2.) Position:  Left, Right, Both
3.) Height:  36" (default), vertical distance from tread line to top of handrail.
4.) Size:  1.5" (default), only applicable to circle and square profiles.
5.) Clearance: 1.5" (default), distance from inside edge of handrail to wall (gypsum).
6.) End Treatment:  Cut/Vertical/Return (return shown above)
7.) Handrail Material:  Default materials and custom materials from library

I think these seven parameters are enough to define a basic handrail(s) for a straight run of stairs as shown.  The option to have a vertical end treatment will allow the user to insert newel posts, however I am not really giving the option to customize where exactly the handrail will terminate so there may be some manual editing required.

With regards to manual edits, similar to the wall assemblies, the user can include custom groups or components within the stair assembly group and have them retained simply by including the text "custom" or "CUSTOM" somewhere in the instance name.  If the stair assembly is then edited or regenerated by the plugin these custom entities will not be blown away but will maintain their position and properties within the main group.  So theoretically one could insert any number of items such as balusters, newel posts, additional molding etc...
Nathaniel P. Wilkerson, P.E.


There have been a lot of upgrades the last few months and as many of you know when you upgrade you lose your custom materials and also your presets.

The problem with the way it is currently setup is that this data is being stored in sub-folders within the plugin folder.  When you uninstall the plugin the Extension Manager will blow away the entire plugin folder and also all of the custom data within your sub-folders.

Currently to maintain your custom library copy the sub-folder "library_mats" in its entirety to some other location on your computer.  Once you've installed the updated version then copy your library_mats folder back into the plugin folder overwriting the default library_mats sub-folder installed by the Extension Manager.  This will restore all of your saved custom materials and associated JPEG and PNG images.

This same method can also be employed for your wall presets, by copying the "preset" sub-folder and restoring it after an upgrade.

Please feel free to contact me directly via email or phone if you have further questions on this matter.
Nathaniel P. Wilkerson, P.E.


I will include some typical handrail profiles:

The part numbers shown are from LJ Smith and should coincide very closely with their exact geometry from their shop drawings:

I have contacted them in hopes that they can provide me exact DXF or even SketchUp files so that I can include their full handrail profile line within the library.

Adding your own custom profiles is as simple as dropping your SketchUp files into the library/handrail sub-folder.

If you have some accurate profiles that you would like added to the plugin please contact me, I reserve the right to edit any profile for accuracy and/or not include it.
Nathaniel P. Wilkerson, P.E.


Some of these profiles are rather complicated and will add a bit of weight to the model but surprisingly the performance was much better than expected:

A good example is the LJ6010 profile shown above, with something like 80 line segments making up the profile. 

On a related note I am just about to wrap up the handrail piece of the stair module, however I am looking at the end treatment where the user selects the "RETURN" option. 

For a circle profile I typically see a radiused return rather than just a 90 degree return however I am curious as to what the preference is or if there is a typical solution here.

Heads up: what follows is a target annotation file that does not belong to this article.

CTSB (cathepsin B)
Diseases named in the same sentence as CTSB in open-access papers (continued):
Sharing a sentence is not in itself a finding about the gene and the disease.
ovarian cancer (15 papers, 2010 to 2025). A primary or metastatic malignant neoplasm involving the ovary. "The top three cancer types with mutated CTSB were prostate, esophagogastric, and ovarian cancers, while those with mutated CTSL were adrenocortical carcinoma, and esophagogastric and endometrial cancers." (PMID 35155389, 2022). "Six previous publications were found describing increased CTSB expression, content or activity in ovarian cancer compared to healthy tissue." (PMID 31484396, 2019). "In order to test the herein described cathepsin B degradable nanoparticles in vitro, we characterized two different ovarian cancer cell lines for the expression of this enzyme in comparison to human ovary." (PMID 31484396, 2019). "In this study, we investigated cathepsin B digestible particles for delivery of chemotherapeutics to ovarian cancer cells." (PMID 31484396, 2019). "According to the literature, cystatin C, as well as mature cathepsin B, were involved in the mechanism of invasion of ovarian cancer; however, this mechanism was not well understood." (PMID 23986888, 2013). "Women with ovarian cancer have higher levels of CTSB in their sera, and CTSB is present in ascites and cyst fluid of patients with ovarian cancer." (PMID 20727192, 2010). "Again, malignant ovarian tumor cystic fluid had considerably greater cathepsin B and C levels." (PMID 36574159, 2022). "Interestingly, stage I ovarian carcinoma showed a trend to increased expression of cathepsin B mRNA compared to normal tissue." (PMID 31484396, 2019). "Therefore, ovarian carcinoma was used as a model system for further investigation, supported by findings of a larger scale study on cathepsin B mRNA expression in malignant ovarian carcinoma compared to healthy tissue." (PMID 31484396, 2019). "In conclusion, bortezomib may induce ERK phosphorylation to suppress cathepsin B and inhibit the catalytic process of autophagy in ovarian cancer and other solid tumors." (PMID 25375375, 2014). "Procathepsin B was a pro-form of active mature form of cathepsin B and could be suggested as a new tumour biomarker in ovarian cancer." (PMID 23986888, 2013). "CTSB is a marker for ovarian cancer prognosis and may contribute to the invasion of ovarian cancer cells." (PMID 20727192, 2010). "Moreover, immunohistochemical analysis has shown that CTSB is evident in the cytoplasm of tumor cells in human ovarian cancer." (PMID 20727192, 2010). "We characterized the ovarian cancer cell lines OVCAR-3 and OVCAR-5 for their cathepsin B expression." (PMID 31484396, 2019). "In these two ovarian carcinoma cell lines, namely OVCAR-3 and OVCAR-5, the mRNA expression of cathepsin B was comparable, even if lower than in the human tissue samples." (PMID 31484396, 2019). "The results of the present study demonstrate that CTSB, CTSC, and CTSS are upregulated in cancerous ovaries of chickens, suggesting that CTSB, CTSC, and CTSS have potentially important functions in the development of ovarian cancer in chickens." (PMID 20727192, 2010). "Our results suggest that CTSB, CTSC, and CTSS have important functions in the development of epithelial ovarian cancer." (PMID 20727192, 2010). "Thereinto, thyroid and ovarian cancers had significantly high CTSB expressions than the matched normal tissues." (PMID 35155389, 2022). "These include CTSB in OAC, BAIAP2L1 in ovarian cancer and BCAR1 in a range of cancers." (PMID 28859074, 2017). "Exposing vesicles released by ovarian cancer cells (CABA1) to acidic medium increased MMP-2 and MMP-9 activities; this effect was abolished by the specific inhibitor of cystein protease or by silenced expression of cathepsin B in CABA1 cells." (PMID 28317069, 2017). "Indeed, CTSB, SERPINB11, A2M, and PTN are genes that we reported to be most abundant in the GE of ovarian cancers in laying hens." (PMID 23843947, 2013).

Nathaniel P. Wilkerson, P.E.


Version 0.9.9p - 12.01.2018
- Added handrails to the stair module.

I rewrote a good chunk of the stair module this evening so this release probably resolves some additional issues with metric templates, as such I consider this version a critical update.
Nathaniel P. Wilkerson, P.E.


I've been looking at a lot of stairs and handrails the last couple of days and I've noticed that at that the top of a run of stairs with open treads the handrail often terminates in a single riser or two riser gooseneck.  Usually the two riser gooseneck is used where the handrail takes a ninety degree turn at a landing and then proceeds up another flight of stairs.

The single riser gooseneck is a bit confusing to me though.  I guess it is used so that the handrail can transition to the landing rail height before it encounters the landing newel post.

Using a follow me algorithm is really not to difficult to generate the gooseneck:

What is the typical radius of the gooseneck (up-ramp)?

I've found some interesting and helpful information here:

I was wondering what to do about a handrail on a partially open stairs, now I know:

P.S.  After some further reading it appears that a 4" difference in height is fairly typical between the landing/balcony rail height (38") and the stair handrail height (34").  This explains the need for the gooseneck fitting.  I learn something new everyday with this plugin.
Nathaniel P. Wilkerson, P.E.


This last week I've also had quite a few inquiries about including metal studs (CFS) within the plugin.

Unlike wood framing, metal framing (studs) has a more complex profile (c-shape) with numerous cutouts for wiring/plumbing.

Could one represent metal framing with a simple rectangular member (like wood) but somehow texture it in such a way so that it looks like a metal stud?  Would this be acceptable to those designers that utilize metal framing?

What level of modeling detail is optimal for metal framing?

If you add too much detail and the model becomes heavy.  Obviously one would not show every bend and corrugation in a steel stud  (added to increase stiffness), however even modeling the stud as a c-shape with a lip involves quite a few more polygons than a simple rectangle profile (12 faces vs. 4 faces).

Then there is also the possibility of not modeling it as solid at all but just as edges and faces, so that the thickness of the steel is not represented.  This would certainly cut down on the number of polygons but would break from my long standing practice of representing everything as 3D solids.

I typically use the pushpull or followme method to generate geometry within the API, however an edge/face type model would require a new approach to modeling.

I am open to suggestions.
Nathaniel P. Wilkerson, P.E.